There have been a number of cases about retirement and what would amount to a legitimate aim. However, these cases did not necessarily scrutinise the reason for the dismissal that carefully and in two cases, the suggested legitimate aims were potentially discriminatory. They should be used with caution in the knowledge that if your legitimate aim is challenged in an employment tribunal, the tribunal may decide, on the facts in your case, that your aim is not legitimate.

The cases also give some suggestion as to what evidence you might have to gather in order to work out whether retirement is a proportionate means to achieve your legitimate aim and covers matters such as asking whether the employee’s income will be replaced by a pension, or whether consensus was reached through collective and/or individual agreement.

Again, ACAS has accepted that any employment tribunal will scrutinise whether retirement is proportionate in the circumstances of your case.

Looking on the positive, we recommend the following:

  • Identify any imminent retirements and make sure to use the old system – we wrote about the transitional arrangements in our blog. (employease.wordpress.com under the category retirement).
  • Check any retirements already notified where the retirement date is on or after 1st October 2011 – they are going to be outside the current system
  • Look at any promotions that you have planned on the basis of retirements – do you need to make any changes?
  • Review your documentation – do you need to make any changes to your contracts, handbooks and retirement policy?
  • ACAS recommends having regular open conversations with staff about their future plans, so you should think about building this into your performance appraisal system – ask everyone, not just older employees!
  • Think about training management – you don’t want to ruin a good appraisal system by a manager asking someone when they intend to retire.
  • If you decide to set a retirement age, gather evidence to show it is proportionate, use any works group or trade union for discussion, think about alternatives.

However, our main advice is that if you intend to make any retirement after 1st October 2011, you will have to be prepared and we strongly suggest you take advice. Even following the above suggestions, there will be no guarantee that your retirement will not be the subject of an employment tribunal battle. With no case law, you may only find out whether what you did was right or wrong when your employee brings a claim in the employment tribunals.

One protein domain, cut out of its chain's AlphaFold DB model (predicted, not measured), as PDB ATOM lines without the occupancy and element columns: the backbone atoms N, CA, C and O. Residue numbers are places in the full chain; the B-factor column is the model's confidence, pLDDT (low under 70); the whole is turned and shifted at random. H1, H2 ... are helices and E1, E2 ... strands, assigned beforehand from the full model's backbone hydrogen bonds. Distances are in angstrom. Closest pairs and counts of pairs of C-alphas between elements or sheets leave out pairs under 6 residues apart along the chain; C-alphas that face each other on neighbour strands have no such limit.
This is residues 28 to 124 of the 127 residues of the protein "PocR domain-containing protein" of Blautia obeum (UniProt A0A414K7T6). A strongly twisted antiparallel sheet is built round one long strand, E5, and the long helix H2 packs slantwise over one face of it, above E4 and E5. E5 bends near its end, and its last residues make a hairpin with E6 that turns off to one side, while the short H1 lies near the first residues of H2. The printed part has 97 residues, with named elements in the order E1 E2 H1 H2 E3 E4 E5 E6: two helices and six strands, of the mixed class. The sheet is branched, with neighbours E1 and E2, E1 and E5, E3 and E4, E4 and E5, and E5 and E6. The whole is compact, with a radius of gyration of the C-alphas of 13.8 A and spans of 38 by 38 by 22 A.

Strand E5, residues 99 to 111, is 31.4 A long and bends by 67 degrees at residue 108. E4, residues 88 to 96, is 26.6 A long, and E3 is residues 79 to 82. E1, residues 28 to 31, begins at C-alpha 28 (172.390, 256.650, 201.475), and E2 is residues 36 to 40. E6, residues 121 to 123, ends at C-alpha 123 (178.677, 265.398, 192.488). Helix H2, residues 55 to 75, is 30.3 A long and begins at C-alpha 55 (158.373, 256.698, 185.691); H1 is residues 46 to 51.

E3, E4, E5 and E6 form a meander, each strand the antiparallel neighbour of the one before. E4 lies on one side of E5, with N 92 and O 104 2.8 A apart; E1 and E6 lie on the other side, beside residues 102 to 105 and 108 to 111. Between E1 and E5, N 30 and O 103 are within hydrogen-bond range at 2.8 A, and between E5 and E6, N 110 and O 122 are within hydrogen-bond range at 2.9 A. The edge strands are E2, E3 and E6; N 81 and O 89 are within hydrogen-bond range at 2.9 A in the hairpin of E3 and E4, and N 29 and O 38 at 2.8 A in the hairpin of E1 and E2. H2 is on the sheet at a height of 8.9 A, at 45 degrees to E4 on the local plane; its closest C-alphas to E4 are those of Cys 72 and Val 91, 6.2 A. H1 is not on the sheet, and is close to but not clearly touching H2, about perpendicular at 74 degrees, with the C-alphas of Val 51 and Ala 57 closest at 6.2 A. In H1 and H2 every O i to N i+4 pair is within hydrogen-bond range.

The reason for the abolition of the DRA seems to have been to encourage employers to continue employing their older workers and to take the benefit of their years of working experience. All very laudable. However, in a climate where the government is announcing an employer’s charter and is shouting about removal of red tape, our fear is that the abolition of the DRA will mean that employers will now have to go through hoops in order to justify any retirement on or after 1st October and there will be a lot more employment tribunal cases as a result.


Share this article

Related Articles

Romance may not be dead, but boy can it cause trouble!

12th February 2015

With Valentine’s Day looming, we thought we needed to talk about the burning topic of office romances. You may think that the office affair is a bit of a cliché that only happens in films or in books, but with a quick scoot around the internet, you will find lots of articles covering everything from […]

Successfully defending a constructive dismissal case

21st February 2014

Constructive dismissal cases are notoriously difficult to win. Despite this, a number are brought every year. No doubt, there are some constructive dismissal cases that are justified. The constructive dismissal claim we defended for our client at the end of last year was not one of them. This blog is about why the claimant in […]

Are employment lawyers going to be less busy from today?

29th July 2013

Today is an important day for employment lawyers, and for a large part of the working population and their employers, as any employee wishing to take their employer to a tribunal will now have to pay a fee of between £160 to £250 to lodge a claim and a further fee of between £230 to […]